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The White Tiger Excerpt - Analysis

Essay by   •  August 27, 2018  •  Essay  •  619 Words (3 Pages)  •  1,435 Views

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The Empire - The White Tiger Analysis

The White Tiger is a novel written by Indo-Australian writer Aravind Adiga. The novel is a social commentary on the enormous gap that exists between rich and poor in India. It is structured through a series of letters written to the Chinese Premier, Wen Jiabao, by our Main Character Balram Halwai. Balram Halwai is one of few who has managed to escape what he calls the roosters coop. Which is referring to an invisible cage that he argues every poor man in India is trapped in. Through these letters Adiga depicts the story of this man all the way from his early days, when he was forced to leave school to work in a tea shop, to the present where he is so far removed from the plight of the poor that he himself has become unpleasant, desensitized and corrupt. I will know do a short analysis of the novel focusing on narrator and language.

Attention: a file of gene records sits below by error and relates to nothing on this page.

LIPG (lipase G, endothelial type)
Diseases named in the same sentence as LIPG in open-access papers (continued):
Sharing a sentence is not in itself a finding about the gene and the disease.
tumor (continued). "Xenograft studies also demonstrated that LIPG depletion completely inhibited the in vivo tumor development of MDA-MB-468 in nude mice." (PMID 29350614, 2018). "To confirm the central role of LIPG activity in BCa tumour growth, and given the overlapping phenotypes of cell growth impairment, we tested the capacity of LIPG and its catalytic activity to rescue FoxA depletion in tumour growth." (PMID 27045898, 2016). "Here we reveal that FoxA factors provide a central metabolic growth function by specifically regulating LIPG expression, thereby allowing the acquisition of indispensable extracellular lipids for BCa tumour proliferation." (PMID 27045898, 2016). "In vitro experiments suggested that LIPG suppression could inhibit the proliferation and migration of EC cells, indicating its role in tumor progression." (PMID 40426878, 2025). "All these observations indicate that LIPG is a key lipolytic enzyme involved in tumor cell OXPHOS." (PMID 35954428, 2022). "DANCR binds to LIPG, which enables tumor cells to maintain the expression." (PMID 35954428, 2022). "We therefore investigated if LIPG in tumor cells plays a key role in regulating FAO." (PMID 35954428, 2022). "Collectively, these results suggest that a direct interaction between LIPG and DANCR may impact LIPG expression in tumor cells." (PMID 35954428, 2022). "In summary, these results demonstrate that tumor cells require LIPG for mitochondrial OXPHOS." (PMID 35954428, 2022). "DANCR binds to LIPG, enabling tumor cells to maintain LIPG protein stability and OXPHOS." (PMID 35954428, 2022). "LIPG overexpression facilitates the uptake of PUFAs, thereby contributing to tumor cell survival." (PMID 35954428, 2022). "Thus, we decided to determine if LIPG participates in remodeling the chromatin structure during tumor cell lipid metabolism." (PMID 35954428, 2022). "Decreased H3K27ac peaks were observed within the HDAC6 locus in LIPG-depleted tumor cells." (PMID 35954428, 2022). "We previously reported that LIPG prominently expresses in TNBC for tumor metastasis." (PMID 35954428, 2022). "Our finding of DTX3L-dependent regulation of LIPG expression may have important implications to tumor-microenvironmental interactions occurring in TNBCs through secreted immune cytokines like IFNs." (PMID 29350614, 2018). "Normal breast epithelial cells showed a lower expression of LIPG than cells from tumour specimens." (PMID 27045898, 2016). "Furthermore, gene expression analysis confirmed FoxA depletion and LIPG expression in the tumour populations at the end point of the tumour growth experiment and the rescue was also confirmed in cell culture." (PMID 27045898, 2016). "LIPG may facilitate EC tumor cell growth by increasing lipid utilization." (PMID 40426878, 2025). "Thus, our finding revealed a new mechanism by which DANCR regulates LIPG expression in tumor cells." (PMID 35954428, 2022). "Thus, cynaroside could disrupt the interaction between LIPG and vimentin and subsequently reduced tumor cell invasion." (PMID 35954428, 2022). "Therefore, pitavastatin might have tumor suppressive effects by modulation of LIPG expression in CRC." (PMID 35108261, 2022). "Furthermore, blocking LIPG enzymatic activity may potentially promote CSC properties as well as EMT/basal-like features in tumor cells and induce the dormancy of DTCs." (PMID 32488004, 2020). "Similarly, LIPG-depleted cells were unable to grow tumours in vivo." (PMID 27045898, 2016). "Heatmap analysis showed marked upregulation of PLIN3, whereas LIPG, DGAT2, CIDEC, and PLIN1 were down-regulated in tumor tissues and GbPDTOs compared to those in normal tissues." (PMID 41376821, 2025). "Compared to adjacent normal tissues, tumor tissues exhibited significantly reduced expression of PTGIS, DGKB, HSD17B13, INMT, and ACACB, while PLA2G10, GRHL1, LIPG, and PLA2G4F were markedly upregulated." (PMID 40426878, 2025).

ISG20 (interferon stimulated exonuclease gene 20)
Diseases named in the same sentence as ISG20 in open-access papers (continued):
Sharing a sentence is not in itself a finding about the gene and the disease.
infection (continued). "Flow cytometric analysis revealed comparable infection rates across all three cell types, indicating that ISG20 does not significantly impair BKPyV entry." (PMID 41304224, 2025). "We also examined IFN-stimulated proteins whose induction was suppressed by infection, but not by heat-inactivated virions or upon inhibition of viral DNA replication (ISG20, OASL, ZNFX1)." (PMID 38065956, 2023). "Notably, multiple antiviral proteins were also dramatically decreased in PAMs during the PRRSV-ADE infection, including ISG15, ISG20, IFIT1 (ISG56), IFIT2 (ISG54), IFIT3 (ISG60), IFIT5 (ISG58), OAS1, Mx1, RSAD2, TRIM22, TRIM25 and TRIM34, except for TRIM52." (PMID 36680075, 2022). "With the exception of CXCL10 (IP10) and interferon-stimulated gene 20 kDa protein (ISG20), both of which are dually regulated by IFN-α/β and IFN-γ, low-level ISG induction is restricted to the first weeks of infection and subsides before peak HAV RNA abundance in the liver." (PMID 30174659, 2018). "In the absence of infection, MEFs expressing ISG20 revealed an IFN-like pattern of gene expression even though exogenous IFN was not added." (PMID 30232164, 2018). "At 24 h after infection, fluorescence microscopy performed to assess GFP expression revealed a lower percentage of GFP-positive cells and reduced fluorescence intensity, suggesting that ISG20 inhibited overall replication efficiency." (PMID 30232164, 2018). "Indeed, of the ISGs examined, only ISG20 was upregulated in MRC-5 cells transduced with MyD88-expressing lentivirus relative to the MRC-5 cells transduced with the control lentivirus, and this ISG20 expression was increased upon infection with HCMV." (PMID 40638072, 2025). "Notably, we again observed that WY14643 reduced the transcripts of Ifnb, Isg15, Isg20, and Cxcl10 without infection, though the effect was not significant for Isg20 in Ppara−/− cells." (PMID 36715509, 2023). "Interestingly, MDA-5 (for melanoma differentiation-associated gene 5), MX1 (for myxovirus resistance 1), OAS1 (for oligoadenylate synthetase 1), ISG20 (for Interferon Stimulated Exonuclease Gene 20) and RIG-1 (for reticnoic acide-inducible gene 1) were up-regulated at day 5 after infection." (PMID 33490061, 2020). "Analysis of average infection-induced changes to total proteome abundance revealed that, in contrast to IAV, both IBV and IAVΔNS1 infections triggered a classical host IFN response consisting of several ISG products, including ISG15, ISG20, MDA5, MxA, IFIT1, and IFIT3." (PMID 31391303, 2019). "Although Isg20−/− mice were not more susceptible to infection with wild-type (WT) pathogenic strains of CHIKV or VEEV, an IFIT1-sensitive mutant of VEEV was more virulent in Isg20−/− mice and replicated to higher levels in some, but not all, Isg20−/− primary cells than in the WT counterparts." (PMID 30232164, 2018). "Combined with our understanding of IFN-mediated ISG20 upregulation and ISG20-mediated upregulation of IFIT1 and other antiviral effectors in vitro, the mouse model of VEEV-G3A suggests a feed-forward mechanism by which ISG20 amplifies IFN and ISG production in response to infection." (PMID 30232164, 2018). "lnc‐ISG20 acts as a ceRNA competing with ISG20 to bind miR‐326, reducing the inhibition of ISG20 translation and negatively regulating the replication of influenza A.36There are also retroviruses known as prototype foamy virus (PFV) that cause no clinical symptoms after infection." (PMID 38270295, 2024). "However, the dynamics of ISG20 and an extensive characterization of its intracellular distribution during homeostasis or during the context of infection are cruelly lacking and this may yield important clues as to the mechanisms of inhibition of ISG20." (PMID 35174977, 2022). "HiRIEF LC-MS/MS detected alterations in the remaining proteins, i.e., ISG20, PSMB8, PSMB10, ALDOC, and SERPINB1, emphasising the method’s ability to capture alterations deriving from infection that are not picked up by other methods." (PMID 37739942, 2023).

“The White Tiger” is told in first person from Balram's own point of view, which is interesting, as Balram is the “anti-hero” of this story and, although he is the narrator, coming across as an unpleasant kind of guy with an extremely poor moral. Nevertheless he is the character from the story that we feel most connected with. This is due to the fact that Balram is talking directly to us, which instantly, as i also mentioned before, makes the reader feel connected to the character. Also Balram’s perspective is the only shown. Which also makes us more likely to forget the fact that he himself is more or less the bad guy, for example by exploiting the desperation of the poor to his own good, and not to mention it, he killed a man. Besides that, Balram’s conversational first person narrator is what makes the story so intriguing. Because we get the feeling that Balram is talking directly to us. Which has the effect that, the immoral and vicious decisions actions he commits seems more understandable.

“The White Tiger” uses a very clear semantic scheme, in the form of animals. This can be seen all the way from the beginning of the excerpt, when Balram explains

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